FW: UC AND STATE UNIV. fees would be frozen under governor's budget plan
- College fees would be frozen under governor's budget plan
By JENNIFER COLEMAN
Associated Press Writer
SACRAMENTO (AP) -- Gov. Arnold Schwarzenegger is expected to propose
a freeze on fee hikes at California universities next year, the
first financial break for students in several years.
The 2006-07 budget plan will propose an additional $75 million for
the University of California and $54.4 million for the California
State University, a senior administration official said Wednesday.
Both systems had voted to raise that much money with increased
student fees for the fall 2006 semester. If state lawmakers approve
Schwarzenegger's spending plan, the UC and CSU systems would keep
fees at the current level.
Administration officials typically release preliminary details of
the governor's budget before he submits it to the legislature, which
he must do by Jan. 10.
The nonpartisan Legislative Analyst's Office said in November that
an unexpected jump in tax income and ongoing spending cuts will
raise $5.2 billion more than previously projected. That will more
than cover what had been anticipated as a $4 billion shortfall for
next year and leave a reserve of $1.2 billion.
Fees for UC and CSU students have soared in recent years, especially
after regents for both systems struck a deal with Gov. Arnold
Schwarzenegger to make cuts and raise fees in return for gradual
increases in state funding.
The deal was seen as a way to stabilize the budgets of institutions
that had their funding cut as California endured multibillion dollar
budget deficits. But it also has led to campus protests and
criticism from Democrats who complained that the soaring fees have
unfairly hurt middle- and working-class families.
Assembly Speaker Fabian Nunez, D-Los Angeles, commended
Schwarzenegger for proposing the freeze. He has been one of the
legislature's most vocal critics of the rising cost of a college
education in the state.
As a UC regent, he voted against the board's latest fee increase in
November, its fifth in a row.
"Anytime you raise fees at the university, what you're doing is
raising taxes for those students and their families," Nunez said in
a telephone interview.
He said he hoped the proposal was a sign the governor was willing to
work more closely with the Democrat-controlled legislature after
this year's session was dominated by the divisive special election.
"This is a very, very positive overture on the part of the
governor," Nunez said. "It's an expression of good faith that he
indeed is committed to working with Democrats by taking on an issue
that we've been advocating for the last 14 months."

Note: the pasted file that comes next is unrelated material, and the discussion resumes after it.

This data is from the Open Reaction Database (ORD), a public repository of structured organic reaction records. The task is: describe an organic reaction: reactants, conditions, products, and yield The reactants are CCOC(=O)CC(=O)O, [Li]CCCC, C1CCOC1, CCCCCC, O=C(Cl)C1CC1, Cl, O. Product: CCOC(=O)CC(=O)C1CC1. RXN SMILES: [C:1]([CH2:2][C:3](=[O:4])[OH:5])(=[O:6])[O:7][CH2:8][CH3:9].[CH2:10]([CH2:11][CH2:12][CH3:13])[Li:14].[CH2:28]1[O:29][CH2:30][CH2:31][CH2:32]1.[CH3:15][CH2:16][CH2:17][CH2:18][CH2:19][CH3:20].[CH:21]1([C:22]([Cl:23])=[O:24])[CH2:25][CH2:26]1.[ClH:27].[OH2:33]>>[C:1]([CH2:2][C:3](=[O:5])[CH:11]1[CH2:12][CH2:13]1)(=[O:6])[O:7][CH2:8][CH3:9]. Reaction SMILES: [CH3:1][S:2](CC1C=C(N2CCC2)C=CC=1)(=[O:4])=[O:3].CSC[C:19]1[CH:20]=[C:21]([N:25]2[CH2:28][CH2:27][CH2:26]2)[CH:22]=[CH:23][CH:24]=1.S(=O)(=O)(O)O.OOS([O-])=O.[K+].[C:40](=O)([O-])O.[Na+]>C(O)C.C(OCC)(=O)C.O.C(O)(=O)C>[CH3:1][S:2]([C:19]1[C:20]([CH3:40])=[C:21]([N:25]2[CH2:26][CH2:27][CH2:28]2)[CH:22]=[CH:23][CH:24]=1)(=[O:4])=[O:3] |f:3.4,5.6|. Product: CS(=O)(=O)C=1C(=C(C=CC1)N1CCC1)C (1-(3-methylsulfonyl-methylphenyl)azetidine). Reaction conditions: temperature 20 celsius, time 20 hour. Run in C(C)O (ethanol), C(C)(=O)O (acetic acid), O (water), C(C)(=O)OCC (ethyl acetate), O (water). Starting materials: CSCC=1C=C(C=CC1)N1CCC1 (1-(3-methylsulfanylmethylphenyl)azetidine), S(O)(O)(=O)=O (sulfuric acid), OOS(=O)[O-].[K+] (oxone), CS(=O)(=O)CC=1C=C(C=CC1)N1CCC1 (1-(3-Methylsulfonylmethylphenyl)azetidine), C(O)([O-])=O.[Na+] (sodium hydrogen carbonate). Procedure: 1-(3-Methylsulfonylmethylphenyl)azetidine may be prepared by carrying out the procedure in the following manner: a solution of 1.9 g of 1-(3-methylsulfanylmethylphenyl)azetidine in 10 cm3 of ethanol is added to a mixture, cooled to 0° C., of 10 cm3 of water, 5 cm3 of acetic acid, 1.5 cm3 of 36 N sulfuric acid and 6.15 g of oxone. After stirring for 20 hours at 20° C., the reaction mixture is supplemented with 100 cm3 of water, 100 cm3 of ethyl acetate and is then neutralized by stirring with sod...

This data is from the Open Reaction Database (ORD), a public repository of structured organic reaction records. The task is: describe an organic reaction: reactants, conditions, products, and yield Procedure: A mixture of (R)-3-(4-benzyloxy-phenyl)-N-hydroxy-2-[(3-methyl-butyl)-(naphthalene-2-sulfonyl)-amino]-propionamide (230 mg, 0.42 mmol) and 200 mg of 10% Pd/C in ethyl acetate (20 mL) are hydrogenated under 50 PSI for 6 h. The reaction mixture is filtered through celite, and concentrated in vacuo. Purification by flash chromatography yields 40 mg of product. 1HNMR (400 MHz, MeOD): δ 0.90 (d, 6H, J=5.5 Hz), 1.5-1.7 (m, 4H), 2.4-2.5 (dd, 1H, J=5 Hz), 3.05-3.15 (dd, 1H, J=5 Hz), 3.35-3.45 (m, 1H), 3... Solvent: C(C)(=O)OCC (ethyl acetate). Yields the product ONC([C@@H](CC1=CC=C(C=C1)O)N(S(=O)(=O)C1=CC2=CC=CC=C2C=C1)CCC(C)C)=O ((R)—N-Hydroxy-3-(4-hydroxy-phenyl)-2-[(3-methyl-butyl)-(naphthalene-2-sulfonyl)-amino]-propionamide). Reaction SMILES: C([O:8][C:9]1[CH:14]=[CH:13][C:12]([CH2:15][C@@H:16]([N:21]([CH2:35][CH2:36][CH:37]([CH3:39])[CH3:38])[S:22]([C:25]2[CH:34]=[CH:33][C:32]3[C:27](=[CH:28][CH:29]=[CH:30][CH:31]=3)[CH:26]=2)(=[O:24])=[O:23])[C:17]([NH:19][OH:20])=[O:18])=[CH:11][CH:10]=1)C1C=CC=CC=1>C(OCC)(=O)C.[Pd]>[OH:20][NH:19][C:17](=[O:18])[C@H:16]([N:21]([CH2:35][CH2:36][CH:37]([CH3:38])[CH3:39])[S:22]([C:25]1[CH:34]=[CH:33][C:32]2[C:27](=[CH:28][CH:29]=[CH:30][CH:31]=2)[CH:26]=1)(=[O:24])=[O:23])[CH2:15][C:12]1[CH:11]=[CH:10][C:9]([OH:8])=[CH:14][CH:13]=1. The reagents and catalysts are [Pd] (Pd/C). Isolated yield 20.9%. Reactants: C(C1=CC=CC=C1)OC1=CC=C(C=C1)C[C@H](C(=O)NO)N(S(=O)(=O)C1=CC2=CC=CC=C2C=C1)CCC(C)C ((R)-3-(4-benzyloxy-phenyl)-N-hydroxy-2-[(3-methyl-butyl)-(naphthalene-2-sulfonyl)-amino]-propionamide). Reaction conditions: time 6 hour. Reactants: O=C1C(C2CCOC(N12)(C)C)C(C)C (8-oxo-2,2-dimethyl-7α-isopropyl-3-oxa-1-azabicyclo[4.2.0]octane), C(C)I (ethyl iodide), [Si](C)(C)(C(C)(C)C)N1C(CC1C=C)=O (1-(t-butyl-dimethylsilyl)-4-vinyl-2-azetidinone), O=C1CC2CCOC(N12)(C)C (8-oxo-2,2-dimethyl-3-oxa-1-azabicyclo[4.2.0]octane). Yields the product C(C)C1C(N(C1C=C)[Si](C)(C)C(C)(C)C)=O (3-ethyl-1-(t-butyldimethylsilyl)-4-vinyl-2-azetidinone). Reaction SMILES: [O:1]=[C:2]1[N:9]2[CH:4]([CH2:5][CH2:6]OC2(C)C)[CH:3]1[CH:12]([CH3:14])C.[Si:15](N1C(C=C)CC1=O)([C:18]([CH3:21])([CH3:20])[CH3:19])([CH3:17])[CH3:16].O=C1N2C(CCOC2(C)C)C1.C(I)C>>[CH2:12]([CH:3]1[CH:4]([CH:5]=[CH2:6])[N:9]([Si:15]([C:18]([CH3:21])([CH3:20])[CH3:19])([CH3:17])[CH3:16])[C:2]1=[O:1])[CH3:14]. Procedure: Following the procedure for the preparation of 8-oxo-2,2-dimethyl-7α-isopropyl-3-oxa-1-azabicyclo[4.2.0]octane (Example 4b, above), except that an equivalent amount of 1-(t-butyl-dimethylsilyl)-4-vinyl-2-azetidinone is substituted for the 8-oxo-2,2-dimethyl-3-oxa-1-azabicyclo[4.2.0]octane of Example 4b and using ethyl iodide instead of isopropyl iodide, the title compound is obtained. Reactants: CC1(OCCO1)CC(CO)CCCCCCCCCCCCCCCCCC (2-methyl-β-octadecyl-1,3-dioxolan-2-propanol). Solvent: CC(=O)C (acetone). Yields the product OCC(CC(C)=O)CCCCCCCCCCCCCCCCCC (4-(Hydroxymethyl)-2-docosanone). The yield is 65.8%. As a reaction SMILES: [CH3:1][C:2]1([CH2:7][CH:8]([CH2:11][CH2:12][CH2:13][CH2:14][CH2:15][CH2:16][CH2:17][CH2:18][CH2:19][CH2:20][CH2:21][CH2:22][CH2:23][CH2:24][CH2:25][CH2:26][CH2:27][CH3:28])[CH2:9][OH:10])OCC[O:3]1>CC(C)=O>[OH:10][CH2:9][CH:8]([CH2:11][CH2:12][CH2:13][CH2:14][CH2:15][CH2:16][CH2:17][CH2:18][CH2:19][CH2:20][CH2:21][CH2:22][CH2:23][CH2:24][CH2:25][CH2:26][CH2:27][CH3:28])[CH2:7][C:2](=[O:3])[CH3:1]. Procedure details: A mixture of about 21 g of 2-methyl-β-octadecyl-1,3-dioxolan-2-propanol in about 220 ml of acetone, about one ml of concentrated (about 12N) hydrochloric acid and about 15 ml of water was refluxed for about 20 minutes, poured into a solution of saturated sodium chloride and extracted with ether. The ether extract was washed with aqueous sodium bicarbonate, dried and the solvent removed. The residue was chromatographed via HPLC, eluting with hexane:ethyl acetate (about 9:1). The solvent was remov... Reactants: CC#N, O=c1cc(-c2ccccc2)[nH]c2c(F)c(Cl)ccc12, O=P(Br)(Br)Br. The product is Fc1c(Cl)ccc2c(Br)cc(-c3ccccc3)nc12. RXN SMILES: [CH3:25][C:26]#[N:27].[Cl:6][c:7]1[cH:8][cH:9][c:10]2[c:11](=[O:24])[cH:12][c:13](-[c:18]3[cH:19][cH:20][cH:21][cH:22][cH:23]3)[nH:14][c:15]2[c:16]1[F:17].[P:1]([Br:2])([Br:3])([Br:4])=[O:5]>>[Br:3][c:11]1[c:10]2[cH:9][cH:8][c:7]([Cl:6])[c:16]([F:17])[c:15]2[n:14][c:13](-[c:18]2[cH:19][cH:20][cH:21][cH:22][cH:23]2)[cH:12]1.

The move is the latest by Schwarzenegger in an attempt to smooth his
image heading into the new year after voters rejected his four "year
of reform" initiatives in November. He previously settled a lawsuit
over hospital staffing ratios that had angered a powerful nurses
union and appointed a Democrat to be his chief of staff.
In November, regents with the 10-campus University of California
voted to boost in-state undergraduate fees by 8 percent, to about
$6,600. Including various campus fees, annual costs will be about
$7,300 if the fees stand. That amount would represent an 89 percent
increase for students since the 2001-02 academic year.
UC graduate students would face a 10 percent rise in fees to about
$9,400 a year, including miscellaneous campus fees. Fees for
professional schools would rise about 5 percent.
The CSU Board of Trustees voted in October to raise fees 8 percent
for undergraduates and 10 percent for graduate students. With the
increases, the 23-campus system will be charging $2,724 per year for
undergraduates in 2006, about 90 percent more than students paid in
Students also pay campus fees, which this year averaged $644
Ultimately, Democrats would like to see higher education fees rolled
back as a way to make college more affordable, Nunez said.
"These were taxes, and when the economy improves, we need to figure
out another way to balance our budget rather than on the backs of
our colleges and universities and the students who attend them," he
Schwarzenegger's budget plan also will add $11.9 million to raise
the maximum amount of Cal Grants for students at private colleges
and universities, the official said. The extra money would raise the
maximum annual grant to $9,708 from $8,322.
Nunez said that move would return the Cal Grant program to its level
of two years ago.
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